I recently got my hands on some amazing autumnal mushrooms, a mix of shiitake and cep and golden oyster and lion’s mane and lord knows what, the kind of mix of shapes, sizes and flavours that makes you want to dream up all sorts of elaborate recipes and stay in cooking gorgeous dinners for your nearest and dearest. Except that late autumn can be a really busy time of year and it turns out that I have more breakfasts and lunches to be cooking up than elaborate dinners. Just as well that I love mushrooms on toast, mushroom omelette and mushroom soup. And that I know that sometimes keeping it simple is okay.
But all that frustrated culinary inspiration does make me look forward all the more to this coming Friday’s Guerrilla Gourmet Club, described as a “one night only popup autumn harvest dinner”, when I’ll have some of the season’s best ingredients cooked in suitably elaborate style. The dinner takes place in the The Royal College of Surgeons at 7pm, Friday 15 November, when they will serve a menu created by Ross Golden-Bannon (my ex-editor, formerly of FOOD&WINE Magazine) and Temple Garner of San Lorenzo in Dublin’s Georges Street (formerly head chef at The Mermaid Café and head chef/founder of Town Bar and Grill). I love Temple’s cooking. It is full of big generous flavours and executed with subtle skill. Perfect for the generously flavoured ingredients of this time of year.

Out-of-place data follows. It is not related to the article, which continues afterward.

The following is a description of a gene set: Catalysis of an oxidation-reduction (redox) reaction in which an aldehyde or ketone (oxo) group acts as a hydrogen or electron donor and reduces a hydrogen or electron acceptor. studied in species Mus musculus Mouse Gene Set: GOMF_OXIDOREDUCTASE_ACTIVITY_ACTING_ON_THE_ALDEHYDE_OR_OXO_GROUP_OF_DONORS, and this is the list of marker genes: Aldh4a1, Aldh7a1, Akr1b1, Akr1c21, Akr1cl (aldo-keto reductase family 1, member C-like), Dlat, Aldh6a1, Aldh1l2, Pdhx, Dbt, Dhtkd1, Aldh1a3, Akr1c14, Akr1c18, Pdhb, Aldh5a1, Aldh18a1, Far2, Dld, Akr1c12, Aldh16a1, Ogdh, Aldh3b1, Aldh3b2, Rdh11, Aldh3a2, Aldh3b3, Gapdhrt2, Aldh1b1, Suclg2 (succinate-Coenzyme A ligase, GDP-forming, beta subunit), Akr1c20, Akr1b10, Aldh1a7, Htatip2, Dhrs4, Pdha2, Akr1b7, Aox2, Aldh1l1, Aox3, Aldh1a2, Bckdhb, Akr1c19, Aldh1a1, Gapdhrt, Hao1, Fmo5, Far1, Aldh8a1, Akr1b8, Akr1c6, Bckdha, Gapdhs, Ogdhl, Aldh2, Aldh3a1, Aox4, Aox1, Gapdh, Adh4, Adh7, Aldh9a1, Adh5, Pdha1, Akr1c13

Ross and Temple’s terroir-based menu focusses on celebrating the best of local. ‘Terroir’ is a wine term used to capture the relationship between geography (in other words, place, soil, climate, weather, aspect) and people (farmers, growers, producers and even consumers) and the end product (wine, or in this case, food). In the Guerrilla Gourmet Club’s own words: “Terroir is not just about great taste it’s also about flourishing local economies. Together a band of small local business are a strong buffer to economic difficulties. The Guerrilla Gourmet Club aims to amplify this message through terroir dinners created by high profile chefs, in unusual settings.”
The dinner costs €75 and for that you’ll enjoy a drinks reception with local, seasonal canapés followed a four-course meal with wine. There’s also a tasting of 8 Degrees Brewing beers at the start of the meal and Highbank Organic Dessert Cider at the end – both of which happen to be amongst my favourite craft brewers in Ireland at the minute. The evening promises to be a sociable affair, and if you’re going with a gang they can seat you together (make sure you give them advance notice).
I’ve had a sneak peak at the menu and it includes gorgeous seasonal treats like pheasant consommé with Madeira, truffle and foie gras tortellini – just the kind of elaborate dish I would love to be cooking up with my stash of autumnal mushrooms, if I had the time this week. Instead, I’ll just have to slum it with shiitake soup, and look forward to Friday’s feast!